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Referenda and Populism: lecture Matt Qvortrup

Tuesday 2 October 2018
Academy Building
Rapenburg 73
2311 GJ Leiden
Law Room (Faculteitskamer Rechtsgeleerdheid)

Referenda seem to be en vogue in Western democracies. By now, the Netherlands have seen three nation-wide referenda: one in 2005 about the Constitutional Treaty of the EU, another in 2016 about the EU’s Association Agreement with Ukraine, and the last one in 2018 about the Intelligence and Security Services Act (2018). In all three cases, a majority of the voters went against the wishes of the mainstream political elite. In response, the current government has decided to abolish citizen-initiated, consultative referenda. This means there is now effectively no possibility to have national referenda in the Netherlands.

Undoubtedly, the subject will continue to engage many Dutch citizens, politicians, and academics. A number of broader questions arise e.g. what makes referenda so popular? Do referenda undermine representative democracy or strengthen it? What effect does the possibility of referenda have on political compromise-making and consensus-seeking? Are citizens sufficiently qualified for participating in them? Which subjects – if any – are (un)suitable for different types of referenda? What is the effect of referenda on the quality of policies and laws? To what extent are national referenda compatible with international political cooperation? These are questions of immediate academic and civic importance that we intend to address in the seminar.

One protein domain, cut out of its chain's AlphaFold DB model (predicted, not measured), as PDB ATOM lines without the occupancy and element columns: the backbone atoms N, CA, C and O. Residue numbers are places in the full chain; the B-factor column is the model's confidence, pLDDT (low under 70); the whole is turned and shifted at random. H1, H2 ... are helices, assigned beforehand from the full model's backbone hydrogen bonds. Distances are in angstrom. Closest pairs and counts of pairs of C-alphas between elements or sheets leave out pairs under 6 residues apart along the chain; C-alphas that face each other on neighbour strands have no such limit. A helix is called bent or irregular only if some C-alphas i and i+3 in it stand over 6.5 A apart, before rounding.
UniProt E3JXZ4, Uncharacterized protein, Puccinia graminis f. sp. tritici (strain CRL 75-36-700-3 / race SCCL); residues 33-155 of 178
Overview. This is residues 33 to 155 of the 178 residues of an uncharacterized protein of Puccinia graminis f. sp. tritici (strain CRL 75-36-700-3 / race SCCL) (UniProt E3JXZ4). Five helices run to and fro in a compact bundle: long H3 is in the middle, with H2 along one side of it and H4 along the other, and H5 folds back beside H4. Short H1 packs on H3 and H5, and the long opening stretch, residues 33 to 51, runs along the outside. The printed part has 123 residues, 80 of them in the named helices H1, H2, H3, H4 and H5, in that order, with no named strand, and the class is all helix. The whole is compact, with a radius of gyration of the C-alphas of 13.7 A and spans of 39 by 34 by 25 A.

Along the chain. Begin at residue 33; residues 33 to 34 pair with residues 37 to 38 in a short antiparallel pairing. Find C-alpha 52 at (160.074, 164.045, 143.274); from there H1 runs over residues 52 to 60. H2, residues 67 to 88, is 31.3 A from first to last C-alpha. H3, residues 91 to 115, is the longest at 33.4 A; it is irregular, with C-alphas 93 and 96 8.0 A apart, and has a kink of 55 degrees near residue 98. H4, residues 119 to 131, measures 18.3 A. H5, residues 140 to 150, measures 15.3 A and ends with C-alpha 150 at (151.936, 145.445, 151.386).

Matt Qvortrup

The main speaker will be prof. dr. Matt Qvortrup, who is Professor of Applied Political Science and International Relations at Coventry University (United Kingdom), has published extensively on referenda around the world. He is one of the most prominent empirical researcher on the topic, but has also studied the theoretical and philosophical arguments for and against referenda, as well as the societal consequences.

Other speakers

  • Prof. dr. Annelien de Dijn (response) – Professor of Modern Political History, Universiteit Utrecht
  • Stephen Khan (lecture on countering "fake news") – Editor at The Conversation (UK)
  • Dr. Geerten Waling (chair) – Postdoc researcher on Political Legitimacy, Universiteit Leiden


This seminar is organised by the Leiden University research profile area "Political Legitimacy", in collaboration with the Independent Social Research Foundation (ISRF). It is part of a two day-event together with the Vrije Universiteit in Amsterdam. Download the full programme here (pdf).

Registration (free)

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